Tag Archives: dotterel

Salisbury’s Urban Wetlands

3 Jan


Dear Reader:

The saltbush and thorny wattle bushes that surround the bark chip path are thick and impenetrable. All around me I can hear the hum of insects and the twittering of unknown birds. Eventually I catch sight of a small bird perched in some bushes about twenty metres in front of me. The light is poor despite the sunny day and the shot is far from ideal. I wait for a few minutes. Finally the little bird breaks cover and sits on an exposed branch. It is still moving so the image will not be perfect but I fire off a few frames in the hope that one will help me to identify it.

1 Female fairy wren in scrub

Female fairy wren in scrub

5 Typical wetland  habitat

Typical wetland habitat


A little further along the trail I cross a footbridge and a wide expanse of shallow water confronts me. A collection of wading birds are feeding on an exposed mud-bank. They see me and start to behave nervously. I capture a single image just moments before the birds scatter; some disappear into the reeds while others take flight and head deeper into the wetland.

2 Various species of water birds on an embankment

Various species of water birds on an embankment


I am in the Greenfields Wetlands near Mawson Lakes where I work as a teacher. This complex of lakes, reed beds and low scrub is part of a chain of wetlands that filter stormwater for re-use in the Salisbury area a few kilometres north of Adelaide. This particular area has been carefully rejuvenated over several decades turning wasteland into a natural wetland zone where the wildlife is wary. Even common ducks disperse as I approach rather than simply paddling away as they might in the urban part of the creek that passes through my school. The wildlife is not only cautious but more diverse and one gets a real sense of being in the field, despite the traffic and housing only a hundred metres away.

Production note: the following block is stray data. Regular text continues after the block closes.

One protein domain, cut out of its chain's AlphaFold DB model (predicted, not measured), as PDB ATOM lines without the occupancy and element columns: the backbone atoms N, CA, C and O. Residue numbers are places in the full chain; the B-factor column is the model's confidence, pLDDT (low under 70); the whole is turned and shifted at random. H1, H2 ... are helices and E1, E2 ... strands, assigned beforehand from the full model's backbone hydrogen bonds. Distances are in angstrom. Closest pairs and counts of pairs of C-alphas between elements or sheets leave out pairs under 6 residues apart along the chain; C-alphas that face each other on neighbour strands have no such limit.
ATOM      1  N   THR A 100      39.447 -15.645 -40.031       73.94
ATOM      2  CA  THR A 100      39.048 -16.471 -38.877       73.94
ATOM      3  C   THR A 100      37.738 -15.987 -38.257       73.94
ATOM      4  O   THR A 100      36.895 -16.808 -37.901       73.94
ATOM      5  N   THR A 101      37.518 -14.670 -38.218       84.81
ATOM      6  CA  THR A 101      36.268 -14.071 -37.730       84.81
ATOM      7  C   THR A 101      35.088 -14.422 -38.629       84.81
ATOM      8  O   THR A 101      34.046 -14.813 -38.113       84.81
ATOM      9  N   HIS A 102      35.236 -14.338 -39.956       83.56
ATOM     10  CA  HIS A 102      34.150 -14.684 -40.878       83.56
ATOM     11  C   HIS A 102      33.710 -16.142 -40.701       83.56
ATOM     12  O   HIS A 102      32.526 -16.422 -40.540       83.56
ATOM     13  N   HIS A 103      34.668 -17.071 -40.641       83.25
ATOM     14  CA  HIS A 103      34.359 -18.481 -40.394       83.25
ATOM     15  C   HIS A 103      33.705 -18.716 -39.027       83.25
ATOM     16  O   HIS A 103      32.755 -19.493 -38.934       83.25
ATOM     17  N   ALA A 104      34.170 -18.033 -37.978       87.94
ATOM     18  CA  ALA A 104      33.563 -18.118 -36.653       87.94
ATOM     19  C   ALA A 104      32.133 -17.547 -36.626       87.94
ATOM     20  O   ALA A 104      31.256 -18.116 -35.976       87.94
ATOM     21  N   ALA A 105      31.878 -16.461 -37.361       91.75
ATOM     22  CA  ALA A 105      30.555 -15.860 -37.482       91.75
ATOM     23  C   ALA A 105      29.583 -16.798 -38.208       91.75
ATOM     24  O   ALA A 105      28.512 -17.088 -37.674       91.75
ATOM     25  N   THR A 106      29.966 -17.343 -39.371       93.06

2 Watershed restaurant

Watershed restaurant


My next wildlife encounter tests both observation skills and patience. I detect a slight movement on a mudflat near some reeds. I look a little closer and can see nothing. I wait, searching through the telephoto. Eventually, what appeared to be a brownish patch of decaying plant matter moves ever so slightly. It is a little black-fronted dotterel that has been foraging along the edge of the creek. A few more minutes pass more before the bird feels confident enough to resume its previous feeding pattern and I have to move carefully and slowly to capture an image. This is the kind of photography that I love. Perhaps it rekindles some lost predatory instinct…who knows?

4 Dotterel feeding on muddy embankment

Black-fronted dotterel feeding on muddy embankment


My final wetland moment is really quite unexpected. As I leave the trail and head up to the little restaurant that sits alongside the wetland there is a flurry of wings and water behind the reeds to my right. A flock of Australian pelicans lifts into the air. My camera is in standby mode and by the time it has re-started the birds are climbing rapidly. I hastily track them in flight and fire off a series of shots. Later when I review the images I am delighted to find that one picture shows three birds with their wings in different flight position.

6 Pelicans showing different wing positions in flight

Pelicans showing different wing positions in flight


As the light starts to fade I return to the Watershed Cafe, hand in my trail key and enjoy coffee and dessert on the deck overlooking the main lagoon. A tough way to end my day.






Rare Birds on the Beach

16 May

Dear Reader:
This week’s post is coming to you from Southport, a surf beach just south of Port Noarlunga but still sheltered by the reef (see Jan 21st post). I am sitting in a small cafe sipping a cup of coffee and reflecting on the last couple of hours spent wandering through the sand hills and along the beach.